mysql is a program for connecting to a MySQL server. For the purposes of this tutorial, I'll assume you are connecting to a MySQL server that's running on the same machine as the 'mysql' program you will be running (i.e. "localhost").
SQL statements can be used outside the MySQL command-line program. If just want to read the relevant SQL statement(s), you can disregard steps 1 and 2 and skip to step 3.
1. Connect to
mysql -u [username] -p
- -u -- This flag must preceed the username. Without this flag,
mysqlwill assume that the MySQL username makes the OS username of the logged in user running the program.
- [username] -- MySQL username.*
-p -- Prompts user to provide password. Without this flag,
mysqlwill search for a setting file that contains relevant password.
You may have a MySQL username that's identical to your Linux/OS username and they may even share the same password. But it's imporant to understand that these are different user accounts--much like using the same username and password on multiple web sites. For example, Linux has a default user called "root" and MySQL also has a default user called "root."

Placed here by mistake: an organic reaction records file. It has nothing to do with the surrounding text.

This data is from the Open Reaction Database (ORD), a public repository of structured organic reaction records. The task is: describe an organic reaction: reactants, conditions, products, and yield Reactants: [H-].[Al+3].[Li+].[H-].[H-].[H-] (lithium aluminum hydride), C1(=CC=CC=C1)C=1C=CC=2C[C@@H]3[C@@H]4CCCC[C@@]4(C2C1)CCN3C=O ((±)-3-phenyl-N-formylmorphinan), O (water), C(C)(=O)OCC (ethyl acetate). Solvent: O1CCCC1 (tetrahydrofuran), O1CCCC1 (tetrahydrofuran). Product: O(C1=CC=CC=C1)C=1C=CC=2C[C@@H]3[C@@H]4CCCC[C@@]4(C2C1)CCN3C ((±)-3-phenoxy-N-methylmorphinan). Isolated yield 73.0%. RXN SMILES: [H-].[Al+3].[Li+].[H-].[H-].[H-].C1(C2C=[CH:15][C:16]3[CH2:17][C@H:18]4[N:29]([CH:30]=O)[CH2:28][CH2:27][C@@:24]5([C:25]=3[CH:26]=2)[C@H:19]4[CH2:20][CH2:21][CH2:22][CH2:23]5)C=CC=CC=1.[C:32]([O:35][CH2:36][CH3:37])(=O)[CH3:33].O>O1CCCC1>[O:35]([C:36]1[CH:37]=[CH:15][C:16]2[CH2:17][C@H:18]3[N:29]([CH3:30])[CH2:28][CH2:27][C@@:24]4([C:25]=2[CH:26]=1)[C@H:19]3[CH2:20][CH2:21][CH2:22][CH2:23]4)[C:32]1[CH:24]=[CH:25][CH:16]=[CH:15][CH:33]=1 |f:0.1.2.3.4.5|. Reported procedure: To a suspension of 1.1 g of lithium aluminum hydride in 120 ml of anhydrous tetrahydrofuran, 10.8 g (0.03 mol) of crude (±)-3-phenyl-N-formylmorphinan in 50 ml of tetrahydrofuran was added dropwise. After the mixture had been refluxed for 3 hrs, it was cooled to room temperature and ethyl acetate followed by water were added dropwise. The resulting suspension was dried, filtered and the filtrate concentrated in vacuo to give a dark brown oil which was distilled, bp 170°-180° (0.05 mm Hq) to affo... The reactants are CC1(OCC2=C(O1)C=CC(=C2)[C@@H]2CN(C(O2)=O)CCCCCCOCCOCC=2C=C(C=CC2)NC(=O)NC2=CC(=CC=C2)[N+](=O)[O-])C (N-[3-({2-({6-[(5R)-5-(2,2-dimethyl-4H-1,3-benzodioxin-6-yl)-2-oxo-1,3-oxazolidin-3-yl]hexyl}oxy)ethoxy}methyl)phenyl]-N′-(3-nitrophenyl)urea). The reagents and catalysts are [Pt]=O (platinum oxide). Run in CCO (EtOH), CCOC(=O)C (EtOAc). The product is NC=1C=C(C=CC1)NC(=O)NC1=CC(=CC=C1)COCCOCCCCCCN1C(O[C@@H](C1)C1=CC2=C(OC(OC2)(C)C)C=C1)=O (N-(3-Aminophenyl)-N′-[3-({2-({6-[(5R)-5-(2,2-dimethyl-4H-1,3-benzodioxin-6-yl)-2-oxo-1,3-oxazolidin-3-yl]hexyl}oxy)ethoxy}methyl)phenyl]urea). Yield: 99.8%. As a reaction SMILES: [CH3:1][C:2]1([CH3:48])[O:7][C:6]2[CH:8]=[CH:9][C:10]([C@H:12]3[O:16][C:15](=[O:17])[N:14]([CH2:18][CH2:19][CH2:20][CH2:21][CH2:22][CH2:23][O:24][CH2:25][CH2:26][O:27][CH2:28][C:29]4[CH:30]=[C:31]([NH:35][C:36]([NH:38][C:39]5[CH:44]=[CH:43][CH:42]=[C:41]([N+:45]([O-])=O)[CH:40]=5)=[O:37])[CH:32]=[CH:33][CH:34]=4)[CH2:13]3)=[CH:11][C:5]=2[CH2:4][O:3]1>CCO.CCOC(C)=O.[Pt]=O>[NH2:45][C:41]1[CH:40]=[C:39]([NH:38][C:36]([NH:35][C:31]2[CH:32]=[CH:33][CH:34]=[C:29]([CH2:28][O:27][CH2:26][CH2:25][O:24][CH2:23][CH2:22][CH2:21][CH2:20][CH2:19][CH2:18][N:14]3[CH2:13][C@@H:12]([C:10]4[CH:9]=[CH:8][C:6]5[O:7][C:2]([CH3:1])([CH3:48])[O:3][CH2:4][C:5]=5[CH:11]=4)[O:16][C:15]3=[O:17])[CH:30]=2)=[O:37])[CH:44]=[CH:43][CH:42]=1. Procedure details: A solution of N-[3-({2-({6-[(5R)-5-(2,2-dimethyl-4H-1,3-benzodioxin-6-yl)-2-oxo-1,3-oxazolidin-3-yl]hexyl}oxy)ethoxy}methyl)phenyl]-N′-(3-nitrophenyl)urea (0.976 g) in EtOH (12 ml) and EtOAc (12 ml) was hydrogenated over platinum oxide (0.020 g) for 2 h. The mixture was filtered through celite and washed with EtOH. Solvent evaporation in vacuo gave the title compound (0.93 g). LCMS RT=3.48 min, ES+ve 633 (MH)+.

mysql -u root -p
2. When prompted, enter your password
Remember: You are entering the username for the MySQL username you specified.
3. Enter "CREATE USER" statement
IMPORTANT: Make sure to include the quotation marks.
CREATE USER '[user]'@'[server]' IDENTIFIED WITH mysql_native_password BY '[password]';
- [username] -- Desired MySQL username.
- [server] -- MySQL server address (IP address, domain name or "localhost").*
- mysql_native_password -- This flag is really important so that your password is stored in a way that other programs can understand.
[pasword] -- Desired password for aforementioned MySQL user.
Unless you are trying to connect to a remote server, you only need to enter "localhost".
CREATE USER 'wp_user'@'localhost' IDENTIFIED WITH mysql_native_password BY '123456';
Note: Make sure to include the semicolon at the end of the MySQL statement.